Accurate Throttle Position in Transmission Control
The throttle position or accelerator pedal position is one of the most important inputs into the COMPUSHIFT transmission control system. It needs to be right at all times because it is used to control the shift schedule (when the transmission shifts), and the shift process (how the shift occurs). Note that some transmissions can not use the throttle position sensor as the only indication of engine torque and driver intent. These require integration to an engine management system, usually over CAN bus.
If you're installing a custom throttle position sensor or using an existing sensor, please inspect or set as described below. This goes for Diesel applications as well as gasoline, mechanical, or electronic injection. If you are making your own brackets, follow these suggestions and it will work just fine:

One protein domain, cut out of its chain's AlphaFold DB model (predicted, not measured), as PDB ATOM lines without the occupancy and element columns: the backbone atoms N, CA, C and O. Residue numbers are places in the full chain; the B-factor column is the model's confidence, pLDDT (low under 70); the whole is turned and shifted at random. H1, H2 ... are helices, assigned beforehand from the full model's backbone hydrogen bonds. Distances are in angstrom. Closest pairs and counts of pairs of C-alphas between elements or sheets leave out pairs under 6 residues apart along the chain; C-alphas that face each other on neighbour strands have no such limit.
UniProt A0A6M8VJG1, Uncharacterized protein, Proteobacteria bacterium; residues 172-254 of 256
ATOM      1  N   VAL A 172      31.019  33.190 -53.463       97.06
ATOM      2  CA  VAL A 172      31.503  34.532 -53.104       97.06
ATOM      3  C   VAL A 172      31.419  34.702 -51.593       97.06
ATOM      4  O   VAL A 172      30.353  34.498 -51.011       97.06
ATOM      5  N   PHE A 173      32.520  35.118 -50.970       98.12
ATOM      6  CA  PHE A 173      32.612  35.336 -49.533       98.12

Position sensor must be linear to throttle opening.
At 0% throttle, TPS should be 0% to 2% of stroke.
At 50% throttle, TPS should be at 50% of stroke.
At 100% throttle, TPS should be at 100% of stroke.
If TPS reaches 100% before the throttle, your shift points will be late and hard. Your downshifts will be early and sensitive, and possibly there will be no 4th gear or it will fall out of 4th.
If TPS lags behind the throttle, your pressure and shift points will run lower than normal. This will cause early shift points and possible transmission slipping and damage.
When TPS is correct, all functions of shifting and pressure control will be normal. Upshifting and downshifting will function like any normal transmission.
If you make any changes on the TPS linkage or throttle linkage, always do a TPS recalibration on COMPUSHIFT.